There have been a few occasions when we have had the opportunity to help a dog from all the way on the other side of our country. West coast homeless dogs rely on their local animal advocates to save them from the streets and the shelters. Pit Bulls especially have the constant need of guardian angels to rescue them from the harsh conditions of their human driven ill fate. Sometimes though, these West coast dogs have to find a safe space no matter how far away it lies. Sometimes a dog comes to us with too many scars and too much baggage to ever be free from. But, if there is a chance at healing, where else but a hundred and eighty degree turn from where they are currently to begin again anew? The Winters may be a shock for these California children but the sun shines just as bright,maybe even a little brighter when their safety is finally assured forever.
Boom was just such a dog - out of options on his side of the country, but blessed with a mother who would not stop until she found a place for Boom to live out his days safe and happy and free from the stressors that made his aggression unmanageable. Boom always knew that he was brought East to come retire on the farm. Boom accepted his fate and his weary and worn middle aged soul sunk into our safety from the start. His arrival was our mutual fate, to accept the scars that have left us unable to be a part of something we used to have, to be willing to let our guard down enough to trust and get everything out of this new chance at life. Boom always trusted us. We were open to his needs and our expectations for him were unmolested by any ugly history that he had been amassing. We never thought he would ever think about doing us any harm and he never ever did. Of course, in the over four years that we lived and loved with Boom we got to understand his insecurities and his intolerances, but together we found a space that we all could be happy and Boom could be at his best.
Boom was always one of the pack. Throughout all of the years of intake and departure that string our cyclical rotations of life rescuing dogs, Boom settled right into the thick of it making himself a constant figure in our social packs. Whether it was an energetic pack of a dozen rowdy adolescents, peppered with some older wiser blood, or a smaller pack of slow goers and seniors as the years passed, if the young guns were too much to tolerate, Boom was always among his pack members. Even though he had moments in his first year with us when he unleashed his holiest of terror on another dog that put him in a space of insecurity, it was always 'justified' considering the circumstances. Also and mainly due to the fact that Boom's teeth had been filed down when his biting was at its height before he found us, there was never a serious injury, more of a severe warning that he would defend himself if he felt threatened, and due to his chaotic history his mental scars left him feeling vulnerable even when he wasn't really being threatened. Never putting Boom in a situation that he couldn't handle and listening to what Boom was telling us about where he needed to be and with whom, we were able to give a mixed up pup a pack and within the pack, he had a full life.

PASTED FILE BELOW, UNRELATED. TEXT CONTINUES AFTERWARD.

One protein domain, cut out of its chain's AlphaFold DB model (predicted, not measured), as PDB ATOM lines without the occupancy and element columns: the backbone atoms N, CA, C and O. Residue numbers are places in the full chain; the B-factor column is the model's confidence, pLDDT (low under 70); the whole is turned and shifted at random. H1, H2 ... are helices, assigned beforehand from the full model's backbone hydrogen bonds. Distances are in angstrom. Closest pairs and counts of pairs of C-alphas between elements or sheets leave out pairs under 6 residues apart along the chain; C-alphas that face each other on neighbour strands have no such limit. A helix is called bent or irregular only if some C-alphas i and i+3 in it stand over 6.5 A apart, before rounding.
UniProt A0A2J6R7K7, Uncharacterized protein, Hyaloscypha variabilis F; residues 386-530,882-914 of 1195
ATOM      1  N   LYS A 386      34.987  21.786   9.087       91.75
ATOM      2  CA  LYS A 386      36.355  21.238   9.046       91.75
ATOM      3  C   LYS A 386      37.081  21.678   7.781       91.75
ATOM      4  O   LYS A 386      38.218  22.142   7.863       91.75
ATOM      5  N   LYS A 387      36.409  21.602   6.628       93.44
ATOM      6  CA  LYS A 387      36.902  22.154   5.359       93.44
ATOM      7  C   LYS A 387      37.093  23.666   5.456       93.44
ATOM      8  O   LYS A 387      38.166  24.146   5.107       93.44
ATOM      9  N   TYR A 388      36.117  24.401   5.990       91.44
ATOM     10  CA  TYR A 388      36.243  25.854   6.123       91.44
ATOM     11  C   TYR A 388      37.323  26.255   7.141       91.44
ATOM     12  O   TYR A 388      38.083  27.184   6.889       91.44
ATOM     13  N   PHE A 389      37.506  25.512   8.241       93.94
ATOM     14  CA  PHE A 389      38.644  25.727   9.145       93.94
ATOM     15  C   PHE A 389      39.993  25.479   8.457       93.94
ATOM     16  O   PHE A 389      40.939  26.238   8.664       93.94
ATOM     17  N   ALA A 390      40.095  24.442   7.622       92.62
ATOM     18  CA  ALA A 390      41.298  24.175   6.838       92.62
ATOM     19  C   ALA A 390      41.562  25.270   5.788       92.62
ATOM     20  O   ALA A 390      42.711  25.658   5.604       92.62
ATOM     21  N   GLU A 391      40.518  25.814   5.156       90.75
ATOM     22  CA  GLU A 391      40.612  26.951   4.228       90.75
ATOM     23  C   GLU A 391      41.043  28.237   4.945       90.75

Boom was an elderly and crotchety man in his final months. He knew that his body was giving way beneath him, but he had settled into such a rhythm in the safety of our home, of his pack, of his easy retired country living that he was determined to take every last moment of life from this place. He survived a too long Winter to see the warm sun again. Boom loved nothing more than the heat of the Summer sun on his dark skin. Boom had a very thin coat and dainty feet like a delicate small breed dog. He had to rely on sweaters and jackets and even neck warmers for months to insulate his body from the cold of Winter whenever he went outside. Summer for Boom was a time for him to soak up the rays, usually sprawled out with his back against the fence line, almost hidden in overgrown green grass or baking in the open laying across the hot gravel stones. Boom was alert as he sunned himself, but also at his most relaxed. He could watch the action of the pack, soak up the life giving rays and just feel at ease with his space in this world. In the heat of a hot Summer, if the dogs were in their slow motion pace, lounging in the shade, drinking from buckets, wading in pools, Boom would be in the sun, smile wide, tongue out and panting in sheer puppy pleasure. His eyes would squint closed and it was always gratifying to see his trust in this world we offered to him. Boom made us feel special everyday because we knew how special he was to have gotten this chance, to have his kind of history, his kind of lasting scars and yet to see that he still wanted to be a part of this pack, this life, this time together. We knew that our lifelong determination to truly hear what the dogs are asking for has been well spent. A dog like Boom had no more options to live in a human world crowded with the pressures of human troubles and complications, human emotions and frustrations. But with two people who wanted nothing more for him than for him to be free and a pack of dogs that thrived on that freedom everyday, he had a chance to thrive.
Boom's story is shared by other dogs like him...but there was only and will only be one Boom. With us long enough to be in our hearts and eternally injected into our memories, and for that, we are grateful. R.I.P Boom Boom...hoping the sun burns even brighter over the bridge...